One of the novel’s many pleasures is its insider account of the bizarre subculture of American interscholastic debate, an activity that “to an anthropologist . . . would appear less competitive speech than a glossolalic ritual.” One rhetorical trick comes to stand for larger themes in the novel, particularly the advent of the “post-truth” era of contemporary politics and the corruption of public speech that has characterized it. This is “the spread,” which depends on the convention that a “dropped argument,” one not specifically rebutted by an opponent, is conceded. So a debater speaks as quickly as possible, sometimes as fast as 350 words a minute, aiming to produce such a vast range of arguments that a respondent will find it impossible to cover them all. YouTube videos of policy debating show high schoolers babbling like livestock auctioneers, their unintelligible verbiage punctuated by sharp intakes of breath.
Coming to watch her son compete, Jane is appalled that public speaking, a ritual intended to constitute and celebrate the public sphere, has been reduced to “the shadow of speech, of reason. The breathing, the gasping for air—I’d heard hyperventilating patients make similar sounds . . . my primary experience was of a body in duress.”
The language game of therapy to which the Gordon parents are committed aims, at least in part, to elicit difficult or buried truths by an attentiveness to inarticulacy and silence. By contrast, the gush of language in the debating spread is intended to overwhelm and dominate. As Lerner emphasizes, “even before the twenty-four-hour news cycle, Twitter storms, algorithmic trading, spreadsheets, the DDoS attack, Americans were getting ‘spread’ in their daily lives; meanwhile, their politicians went on speaking slowly, slowly about values utterly disconnected from their policies.” This point is well made, and in its focus on the corruption of public speech, The Topeka School is a timely book, very occasionally marred by the author’s wish to underline this timeliness. In that scene at the playground, the narrative is broken by a parenthesis written in what seems like the ghostly voice of Trump (“I helped create her, Ivanka, my daughter, Ivanka, she’s six feet tall, she’s got the best body . . .”), an irruption that seems both heavy-handed and slightly out of place. It’s perhaps forgivable (what writer hasn’t got the smug tones of the current president stuck in their mind?), but it smacks of anxiety, the worry that perhaps the overloaded contemporary reader will need direction.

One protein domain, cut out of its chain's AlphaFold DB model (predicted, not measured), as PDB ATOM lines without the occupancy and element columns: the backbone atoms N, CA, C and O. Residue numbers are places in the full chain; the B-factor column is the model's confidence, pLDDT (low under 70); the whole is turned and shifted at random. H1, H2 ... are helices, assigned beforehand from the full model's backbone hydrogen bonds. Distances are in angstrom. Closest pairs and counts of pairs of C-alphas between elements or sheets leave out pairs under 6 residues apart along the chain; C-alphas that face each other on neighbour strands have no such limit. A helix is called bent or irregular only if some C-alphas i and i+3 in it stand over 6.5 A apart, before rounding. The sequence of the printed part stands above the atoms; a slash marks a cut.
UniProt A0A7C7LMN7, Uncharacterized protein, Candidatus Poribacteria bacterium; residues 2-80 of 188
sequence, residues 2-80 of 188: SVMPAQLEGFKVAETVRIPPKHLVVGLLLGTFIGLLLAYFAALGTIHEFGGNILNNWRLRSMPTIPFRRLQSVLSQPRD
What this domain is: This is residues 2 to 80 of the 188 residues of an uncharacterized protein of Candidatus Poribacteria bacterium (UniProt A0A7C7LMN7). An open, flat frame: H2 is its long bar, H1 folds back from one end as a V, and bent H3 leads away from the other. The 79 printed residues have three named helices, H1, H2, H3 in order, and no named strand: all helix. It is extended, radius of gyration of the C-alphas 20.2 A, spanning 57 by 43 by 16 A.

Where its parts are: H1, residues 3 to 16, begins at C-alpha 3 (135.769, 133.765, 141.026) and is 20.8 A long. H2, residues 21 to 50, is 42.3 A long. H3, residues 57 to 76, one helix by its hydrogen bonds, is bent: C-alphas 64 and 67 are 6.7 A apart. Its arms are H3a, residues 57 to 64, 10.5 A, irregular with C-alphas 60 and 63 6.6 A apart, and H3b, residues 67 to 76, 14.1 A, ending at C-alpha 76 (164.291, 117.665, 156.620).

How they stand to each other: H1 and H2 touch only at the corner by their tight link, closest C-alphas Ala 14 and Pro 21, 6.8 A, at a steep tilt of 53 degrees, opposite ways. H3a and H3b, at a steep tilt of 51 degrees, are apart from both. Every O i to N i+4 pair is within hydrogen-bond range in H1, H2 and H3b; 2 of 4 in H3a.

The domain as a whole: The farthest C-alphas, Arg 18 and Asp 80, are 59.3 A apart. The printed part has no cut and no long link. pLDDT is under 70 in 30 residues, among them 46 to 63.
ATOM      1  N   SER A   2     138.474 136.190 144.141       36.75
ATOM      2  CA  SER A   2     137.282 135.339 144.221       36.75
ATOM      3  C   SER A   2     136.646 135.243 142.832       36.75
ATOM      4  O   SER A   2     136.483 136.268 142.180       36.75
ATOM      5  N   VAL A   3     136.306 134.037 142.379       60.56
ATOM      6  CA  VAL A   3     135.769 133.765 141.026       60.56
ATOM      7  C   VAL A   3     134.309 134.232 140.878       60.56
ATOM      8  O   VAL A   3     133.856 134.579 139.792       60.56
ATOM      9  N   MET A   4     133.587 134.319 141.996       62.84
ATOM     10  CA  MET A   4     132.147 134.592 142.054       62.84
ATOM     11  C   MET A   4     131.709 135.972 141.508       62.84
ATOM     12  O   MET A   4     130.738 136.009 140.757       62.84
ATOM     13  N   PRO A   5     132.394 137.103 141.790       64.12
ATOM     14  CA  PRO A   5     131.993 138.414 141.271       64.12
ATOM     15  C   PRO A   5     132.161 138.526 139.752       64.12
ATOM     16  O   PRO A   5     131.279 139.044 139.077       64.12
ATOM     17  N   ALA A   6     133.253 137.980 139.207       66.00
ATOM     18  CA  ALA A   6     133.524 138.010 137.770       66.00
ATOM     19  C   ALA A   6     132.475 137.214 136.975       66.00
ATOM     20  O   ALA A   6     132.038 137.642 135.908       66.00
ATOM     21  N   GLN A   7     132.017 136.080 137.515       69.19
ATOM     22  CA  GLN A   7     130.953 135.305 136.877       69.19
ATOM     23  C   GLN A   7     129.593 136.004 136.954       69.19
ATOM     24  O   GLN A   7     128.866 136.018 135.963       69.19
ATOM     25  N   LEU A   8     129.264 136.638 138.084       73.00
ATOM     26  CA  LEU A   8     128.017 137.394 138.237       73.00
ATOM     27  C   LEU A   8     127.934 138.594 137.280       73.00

Lerner is the son of two psychologists, associated with the Menninger School in Topeka. His mother, Harriet Lerner, is the author of many popular psychology books with titles like The Dance of Anger and The Dance of Intimacy. His father works with film and video. The Topeka School, like both Lerner’s previous novels, is a work of “autofiction,” a narrative that presents itself as fiction, yet shares with autobiography a claim to truth that blurs the distinction between the two genres. The French novelist Serge Doubrovsky, who coined the term, wrote, “as soon as I write myself, I invent myself.”
Lerner’s audacious ventriloquizing of his own parents extends autofictional invention in ways it would be tempting to describe as oedipal, were it not done with such evident sympathy and affection. In The Topeka School, the act of inquiry into the condition of other people, within families and beyond them, is the basis of an urgent project to rediscover an experience of participation, of being, as Lerner puts it, “part of a tiny public speaking, a public learning slowly how to speak again, in the middle of the spread.”
Hari Kunzru is the author of, most recently, White Tears, and four previous novels. His work has been translated into twenty-one languages, and his short stories and journalism have appeared in many publications, including the New York Times, The Guardian, and the New Yorker. He is the recipient of fellowships from the Guggenheim Foundation, the New York Public Library, and the American Academy in Berlin. He lives in Brooklyn.